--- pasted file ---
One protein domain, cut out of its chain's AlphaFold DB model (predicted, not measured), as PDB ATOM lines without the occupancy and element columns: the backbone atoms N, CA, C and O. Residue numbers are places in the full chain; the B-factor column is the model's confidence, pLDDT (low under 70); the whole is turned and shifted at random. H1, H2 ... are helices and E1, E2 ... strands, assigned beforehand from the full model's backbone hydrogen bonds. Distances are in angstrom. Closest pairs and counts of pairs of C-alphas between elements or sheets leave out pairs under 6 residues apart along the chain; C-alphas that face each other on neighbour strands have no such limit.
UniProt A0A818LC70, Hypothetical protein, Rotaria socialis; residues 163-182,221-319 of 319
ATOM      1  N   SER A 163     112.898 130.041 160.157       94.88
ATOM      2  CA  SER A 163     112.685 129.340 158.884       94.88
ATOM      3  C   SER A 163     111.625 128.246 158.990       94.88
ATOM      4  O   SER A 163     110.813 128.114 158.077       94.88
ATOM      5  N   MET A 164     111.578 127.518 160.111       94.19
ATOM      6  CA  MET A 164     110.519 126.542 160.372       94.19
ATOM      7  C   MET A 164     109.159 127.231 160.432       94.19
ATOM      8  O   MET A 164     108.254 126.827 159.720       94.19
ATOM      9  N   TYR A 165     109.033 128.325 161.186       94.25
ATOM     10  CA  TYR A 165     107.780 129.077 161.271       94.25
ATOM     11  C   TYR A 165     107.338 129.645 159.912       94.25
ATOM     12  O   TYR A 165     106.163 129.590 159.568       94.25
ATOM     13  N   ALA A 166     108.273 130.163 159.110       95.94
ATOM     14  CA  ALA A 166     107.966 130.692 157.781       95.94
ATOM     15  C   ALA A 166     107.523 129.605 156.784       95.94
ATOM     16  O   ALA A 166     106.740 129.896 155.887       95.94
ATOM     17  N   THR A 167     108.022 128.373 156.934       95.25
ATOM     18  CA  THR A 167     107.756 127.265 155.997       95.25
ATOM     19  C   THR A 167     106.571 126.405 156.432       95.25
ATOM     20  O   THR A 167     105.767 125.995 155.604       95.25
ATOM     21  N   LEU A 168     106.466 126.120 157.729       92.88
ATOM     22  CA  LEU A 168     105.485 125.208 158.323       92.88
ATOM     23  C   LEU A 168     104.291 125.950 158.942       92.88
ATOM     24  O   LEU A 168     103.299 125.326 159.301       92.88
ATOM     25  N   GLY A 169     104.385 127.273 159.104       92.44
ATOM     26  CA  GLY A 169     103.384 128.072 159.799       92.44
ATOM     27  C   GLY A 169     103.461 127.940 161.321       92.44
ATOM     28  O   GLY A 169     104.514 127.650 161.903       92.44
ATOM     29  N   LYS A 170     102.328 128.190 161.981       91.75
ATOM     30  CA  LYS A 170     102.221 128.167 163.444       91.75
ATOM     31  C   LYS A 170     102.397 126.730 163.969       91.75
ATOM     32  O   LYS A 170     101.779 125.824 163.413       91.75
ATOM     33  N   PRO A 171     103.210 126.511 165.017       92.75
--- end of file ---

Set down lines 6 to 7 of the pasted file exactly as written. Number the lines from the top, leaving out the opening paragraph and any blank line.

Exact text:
ATOM      5  N   MET A 164     111.578 127.518 160.111       94.19
ATOM      6  CA  MET A 164     110.519 126.542 160.372       94.19